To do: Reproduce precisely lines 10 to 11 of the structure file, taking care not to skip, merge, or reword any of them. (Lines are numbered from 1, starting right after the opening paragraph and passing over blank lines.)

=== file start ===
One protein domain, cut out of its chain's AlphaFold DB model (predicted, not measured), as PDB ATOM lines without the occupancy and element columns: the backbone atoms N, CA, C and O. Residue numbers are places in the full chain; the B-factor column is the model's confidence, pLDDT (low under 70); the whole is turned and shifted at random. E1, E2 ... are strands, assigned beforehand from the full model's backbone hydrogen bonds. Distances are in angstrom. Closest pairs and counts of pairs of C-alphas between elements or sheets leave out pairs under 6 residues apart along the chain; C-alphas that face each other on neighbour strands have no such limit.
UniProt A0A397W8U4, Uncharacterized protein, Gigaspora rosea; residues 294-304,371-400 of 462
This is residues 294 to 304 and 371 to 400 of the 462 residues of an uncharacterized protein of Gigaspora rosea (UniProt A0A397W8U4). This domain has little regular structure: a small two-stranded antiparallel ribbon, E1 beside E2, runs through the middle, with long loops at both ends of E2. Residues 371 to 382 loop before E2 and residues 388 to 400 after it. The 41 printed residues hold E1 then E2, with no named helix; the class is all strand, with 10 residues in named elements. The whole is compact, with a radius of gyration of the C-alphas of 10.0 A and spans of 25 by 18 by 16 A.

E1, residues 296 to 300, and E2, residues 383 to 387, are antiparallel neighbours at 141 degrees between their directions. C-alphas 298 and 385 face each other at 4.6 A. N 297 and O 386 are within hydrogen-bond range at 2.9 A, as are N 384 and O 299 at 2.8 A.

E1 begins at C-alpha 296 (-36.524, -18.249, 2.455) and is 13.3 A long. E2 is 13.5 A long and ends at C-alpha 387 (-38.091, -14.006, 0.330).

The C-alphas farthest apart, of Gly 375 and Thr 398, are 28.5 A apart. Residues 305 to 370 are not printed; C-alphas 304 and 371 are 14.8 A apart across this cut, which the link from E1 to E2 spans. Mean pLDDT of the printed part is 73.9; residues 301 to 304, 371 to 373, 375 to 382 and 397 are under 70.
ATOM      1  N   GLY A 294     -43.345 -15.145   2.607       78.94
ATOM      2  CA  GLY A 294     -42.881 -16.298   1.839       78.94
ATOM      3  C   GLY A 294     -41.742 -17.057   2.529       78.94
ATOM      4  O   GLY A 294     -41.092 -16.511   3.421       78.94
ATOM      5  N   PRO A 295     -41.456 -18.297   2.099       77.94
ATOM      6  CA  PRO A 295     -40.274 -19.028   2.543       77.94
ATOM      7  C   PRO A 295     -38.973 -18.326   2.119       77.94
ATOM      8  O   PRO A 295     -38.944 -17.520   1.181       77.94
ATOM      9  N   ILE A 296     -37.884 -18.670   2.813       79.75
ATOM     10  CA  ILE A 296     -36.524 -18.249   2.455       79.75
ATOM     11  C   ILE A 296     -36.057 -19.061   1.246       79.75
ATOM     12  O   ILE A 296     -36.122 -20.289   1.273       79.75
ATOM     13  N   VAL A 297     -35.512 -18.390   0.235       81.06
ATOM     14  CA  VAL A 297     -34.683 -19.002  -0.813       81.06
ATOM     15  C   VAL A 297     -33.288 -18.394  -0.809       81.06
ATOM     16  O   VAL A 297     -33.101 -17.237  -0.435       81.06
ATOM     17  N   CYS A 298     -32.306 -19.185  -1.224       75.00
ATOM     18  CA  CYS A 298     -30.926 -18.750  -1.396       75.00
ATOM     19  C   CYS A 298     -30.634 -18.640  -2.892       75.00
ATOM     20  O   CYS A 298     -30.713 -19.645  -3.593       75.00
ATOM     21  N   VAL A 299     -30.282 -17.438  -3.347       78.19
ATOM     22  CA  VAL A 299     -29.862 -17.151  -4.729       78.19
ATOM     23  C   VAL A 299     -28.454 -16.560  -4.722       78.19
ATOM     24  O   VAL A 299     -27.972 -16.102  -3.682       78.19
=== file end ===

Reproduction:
ATOM      5  N   PRO A 295     -41.456 -18.297   2.099       77.94
ATOM      6  CA  PRO A 295     -40.274 -19.028   2.543       77.94